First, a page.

This collection features faculty written articles published in non-scholarly publications like association websites, trade publications, magazines, and others. Unpublished work that is not research-oriented can also be listed here.
Legal incubators can bridge the gap for new solo practitioners by helping them to reduce overhead, providing training on the mechanics of operating a law practice, and giving access to both mentors and clients. Technology holds the promise of expanding the reach of such incubators.
Millions of Americans are in need of affordable legal services. Thousands of law school graduates need experience and a way to pay off their loans. Legal incubators can help them both at the same time.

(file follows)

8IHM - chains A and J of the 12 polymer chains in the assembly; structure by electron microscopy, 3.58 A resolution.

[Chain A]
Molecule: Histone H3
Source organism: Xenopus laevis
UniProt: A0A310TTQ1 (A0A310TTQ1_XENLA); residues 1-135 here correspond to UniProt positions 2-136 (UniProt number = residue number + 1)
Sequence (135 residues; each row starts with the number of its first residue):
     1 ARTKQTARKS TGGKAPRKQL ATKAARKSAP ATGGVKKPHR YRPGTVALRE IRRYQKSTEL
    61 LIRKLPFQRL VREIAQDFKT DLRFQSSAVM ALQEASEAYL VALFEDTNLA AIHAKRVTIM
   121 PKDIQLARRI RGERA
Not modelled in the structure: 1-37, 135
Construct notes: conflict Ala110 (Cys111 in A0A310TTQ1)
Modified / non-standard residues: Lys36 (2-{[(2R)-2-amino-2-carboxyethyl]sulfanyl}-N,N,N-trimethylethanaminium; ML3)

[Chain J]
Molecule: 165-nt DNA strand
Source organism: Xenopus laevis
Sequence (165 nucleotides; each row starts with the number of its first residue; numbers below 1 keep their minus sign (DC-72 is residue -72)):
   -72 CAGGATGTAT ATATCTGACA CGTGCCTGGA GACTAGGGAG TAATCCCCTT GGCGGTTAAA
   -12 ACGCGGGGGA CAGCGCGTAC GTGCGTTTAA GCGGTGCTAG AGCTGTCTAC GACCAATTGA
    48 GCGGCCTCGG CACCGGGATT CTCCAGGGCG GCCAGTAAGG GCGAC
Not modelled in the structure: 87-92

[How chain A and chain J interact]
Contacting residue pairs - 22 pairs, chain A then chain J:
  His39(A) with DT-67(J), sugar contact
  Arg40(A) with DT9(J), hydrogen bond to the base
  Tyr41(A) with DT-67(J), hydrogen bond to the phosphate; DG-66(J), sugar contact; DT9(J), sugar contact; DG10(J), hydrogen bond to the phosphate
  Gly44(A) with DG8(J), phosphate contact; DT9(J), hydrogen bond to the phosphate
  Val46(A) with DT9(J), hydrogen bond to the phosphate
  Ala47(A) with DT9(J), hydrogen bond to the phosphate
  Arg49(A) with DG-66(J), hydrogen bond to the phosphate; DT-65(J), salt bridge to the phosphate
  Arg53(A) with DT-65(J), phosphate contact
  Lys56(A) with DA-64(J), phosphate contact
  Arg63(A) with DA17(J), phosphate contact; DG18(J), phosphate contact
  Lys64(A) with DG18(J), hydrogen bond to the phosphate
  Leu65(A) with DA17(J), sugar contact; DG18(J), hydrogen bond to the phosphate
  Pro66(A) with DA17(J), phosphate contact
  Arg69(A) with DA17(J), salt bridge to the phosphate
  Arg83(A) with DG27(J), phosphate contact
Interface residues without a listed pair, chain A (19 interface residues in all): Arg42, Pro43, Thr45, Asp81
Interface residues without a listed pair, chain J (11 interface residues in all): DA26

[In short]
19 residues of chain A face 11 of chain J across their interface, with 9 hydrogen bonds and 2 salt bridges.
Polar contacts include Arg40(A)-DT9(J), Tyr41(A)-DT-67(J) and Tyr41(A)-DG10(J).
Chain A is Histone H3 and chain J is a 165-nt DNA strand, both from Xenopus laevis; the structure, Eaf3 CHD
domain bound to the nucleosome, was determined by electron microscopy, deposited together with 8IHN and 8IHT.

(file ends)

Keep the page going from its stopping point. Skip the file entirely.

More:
The ABA recently raised its limits on online learning from one-sixth to one-third of total credits. While this is a step in the right direction, it does not go nearly far enough, and the legal profession remains far behind other disciplines in terms of its embrace of technological innovation.
After decades of calls for reform in legal education, many law schools are still not doing as much as they could to prepare students for practice. Law schools should change their hiring and promotion priorities and incentives, and regulators should encourage more flexibility and experiential innovation in legal curricula.